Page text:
The Way Forward for the Palestinians
It's economic development, not peace-processing.
Jul 1, 2002, Vol. 7, No. 41 • By DANIEL DORON
The United States and the European Union, which financed Arafat's criminal regime, must now help Palestinian moderates create a law-abiding government that facilitates economic growth. Such moderates will make themselves known once they cease to be terrorized by Arafat and his gangs. Their task is not an easy one, but if Germany and Japan could do it after World War II, there is no reason the Palestinians, a hard-working and intelligent people, can't do it now.
Once a Palestinian entity ceases to pose a threat to Israel, Israel will be able to reduce drastically the number of closures it imposes on Palestinian cities and villages. These closures, designed to prevent terrorist attacks, have punished Arab workers seeking employment, pushing some into the lap of Hamas. With more resources available for peace, Israel could quickly develop and deploy sophisticated detection equipment that would make security precautions, which now can delay the flow of goods by weeks, less onerous. This alone would remove a major impediment to Palestinian economic activity.
While Israel bears no moral responsibility for the refugee problem that resulted from deadly Arab aggression against it, it should do all it can to restore these unfortunates to normal life, as it has for Jewish refugees from Arab lands. Israel should provide housing to displaced Arabs once the stiff opposition of the Palestinian Authority, which nursed and exploited the refugees' plight, is gone. Government-owned land near the "camps" should be provided with infrastructure, and refugee families invited to construct dwellings in their customary cooperative manner. They could also be offered low-interest building loans or compensation for lost property when appropriate.
A massive building program would provide jobs and income for Palestinian construction workers and contractors. It would prime the pump in related trades and services and jump-start a Palestinian economic upturn.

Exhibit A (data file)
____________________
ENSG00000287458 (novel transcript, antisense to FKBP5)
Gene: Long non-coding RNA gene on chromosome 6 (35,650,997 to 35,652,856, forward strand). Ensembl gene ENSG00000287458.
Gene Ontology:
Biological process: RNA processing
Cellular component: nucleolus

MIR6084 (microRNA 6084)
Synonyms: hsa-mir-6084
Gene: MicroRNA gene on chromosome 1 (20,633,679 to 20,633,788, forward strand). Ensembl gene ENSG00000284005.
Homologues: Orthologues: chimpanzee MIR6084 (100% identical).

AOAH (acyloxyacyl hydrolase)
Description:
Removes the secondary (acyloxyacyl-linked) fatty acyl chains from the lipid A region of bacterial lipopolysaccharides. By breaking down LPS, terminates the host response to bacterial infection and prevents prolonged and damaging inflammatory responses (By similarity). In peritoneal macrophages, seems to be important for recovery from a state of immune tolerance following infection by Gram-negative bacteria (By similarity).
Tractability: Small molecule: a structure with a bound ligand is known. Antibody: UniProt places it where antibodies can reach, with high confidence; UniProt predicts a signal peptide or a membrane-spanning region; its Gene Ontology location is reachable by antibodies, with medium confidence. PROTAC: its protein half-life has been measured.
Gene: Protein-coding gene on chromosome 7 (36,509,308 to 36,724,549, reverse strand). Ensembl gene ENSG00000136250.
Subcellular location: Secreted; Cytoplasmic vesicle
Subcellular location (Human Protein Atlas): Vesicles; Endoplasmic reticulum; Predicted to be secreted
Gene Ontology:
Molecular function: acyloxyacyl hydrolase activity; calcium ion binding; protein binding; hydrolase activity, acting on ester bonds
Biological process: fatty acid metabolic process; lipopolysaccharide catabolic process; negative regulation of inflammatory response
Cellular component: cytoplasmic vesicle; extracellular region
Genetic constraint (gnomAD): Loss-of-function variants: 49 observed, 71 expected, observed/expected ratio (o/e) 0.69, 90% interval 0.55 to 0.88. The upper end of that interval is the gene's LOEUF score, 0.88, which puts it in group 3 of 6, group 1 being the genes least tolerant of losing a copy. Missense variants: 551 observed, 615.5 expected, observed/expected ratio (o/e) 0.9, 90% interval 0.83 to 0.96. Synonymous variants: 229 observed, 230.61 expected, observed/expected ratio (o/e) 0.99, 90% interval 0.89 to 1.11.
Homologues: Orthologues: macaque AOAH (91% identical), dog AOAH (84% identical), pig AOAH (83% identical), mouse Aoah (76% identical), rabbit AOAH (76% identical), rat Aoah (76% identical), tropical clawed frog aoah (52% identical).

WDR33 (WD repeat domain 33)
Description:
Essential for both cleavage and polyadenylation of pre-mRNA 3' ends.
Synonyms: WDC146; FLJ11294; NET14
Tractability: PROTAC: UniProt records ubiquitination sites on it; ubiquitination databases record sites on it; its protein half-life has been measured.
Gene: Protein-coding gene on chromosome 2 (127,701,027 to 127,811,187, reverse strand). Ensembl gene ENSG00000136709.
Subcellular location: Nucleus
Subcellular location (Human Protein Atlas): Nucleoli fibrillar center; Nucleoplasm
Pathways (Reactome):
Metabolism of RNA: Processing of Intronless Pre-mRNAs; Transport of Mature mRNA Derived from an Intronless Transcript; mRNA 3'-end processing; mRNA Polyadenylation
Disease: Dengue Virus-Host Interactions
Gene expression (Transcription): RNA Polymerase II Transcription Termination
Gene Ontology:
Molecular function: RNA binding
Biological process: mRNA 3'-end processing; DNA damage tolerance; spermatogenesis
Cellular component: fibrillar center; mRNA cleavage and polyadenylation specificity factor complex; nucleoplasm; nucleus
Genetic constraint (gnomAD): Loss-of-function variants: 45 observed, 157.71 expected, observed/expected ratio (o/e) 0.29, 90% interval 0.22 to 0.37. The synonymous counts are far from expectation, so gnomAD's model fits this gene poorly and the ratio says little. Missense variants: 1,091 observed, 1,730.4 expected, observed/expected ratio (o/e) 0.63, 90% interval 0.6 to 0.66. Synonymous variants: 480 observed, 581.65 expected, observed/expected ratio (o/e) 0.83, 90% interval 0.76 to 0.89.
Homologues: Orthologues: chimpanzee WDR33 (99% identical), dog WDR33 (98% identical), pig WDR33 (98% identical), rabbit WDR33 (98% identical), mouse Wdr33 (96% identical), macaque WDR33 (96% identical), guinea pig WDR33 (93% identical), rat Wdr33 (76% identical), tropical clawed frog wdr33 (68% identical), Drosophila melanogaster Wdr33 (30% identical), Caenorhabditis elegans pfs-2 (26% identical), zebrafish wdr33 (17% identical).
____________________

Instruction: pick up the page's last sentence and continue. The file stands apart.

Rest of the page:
The Palestinian Arabs have a comparative advantage in labor intensive trades. Israel should open its markets to their products. Israeli farmers unable to compete with Arab farmers growing vegetables should be helped to move to the production of upscale products--exotic fruits, vegetables and flowers, speciality cheeses, and wines. Similar arrangements could be worked out in the construction materials, apparel, and footwear industries and other sectors where Arab competition displaced Israeli workers.
The Israeli government must also cut its high taxes and red tape, which inhibit Israeli and Arab entrepreneurs alike and discourage joint ventures. Israeli policy should facilitate the construction of Palestinian-Israeli industrial parks, like the one built near the Gaza Strip (but unused since the intifada) by the Israeli industrialist Stef Wertheimer. Constructed where Palestinian areas and Israel meet, such parks could alleviate the security and logistical problems involved in busing tens of thousands of Arab workers to Israel daily. They could also provide Arab entrepreneurs a modern infrastructure for manufacturing and other business.
Israel must keep its hands off the informal markets that have sprung up along the edges of Palestinian areas, which have been extremely popular with Israeli bargain-hunters. These markets, in a sort of commercial no man's land, should be encouraged to flourish, as they provide the best environment for peaceful relations.
Prolonged national conflicts are not susceptible to quick fixes. It took Europe centuries to overcome intractable national and religious conflicts. Economic cooperation and growth were essential to resolving them. New interests and benefits created by economic integration helped people transcend the old barriers and made some of them irrelevant. This can happen in the Middle East.
Economic development may be more arduous and less glamorous than peace processing, but it has proved its ability to moderate the Israeli-Palestinian conflict. This is no small accomplishment, considering the violence and mayhem unleashed when leaders have pursued a political settlement first.
Daniel Doron is the president of the Israel Center for Social and Economic Progress, a private think tank in Jerusalem.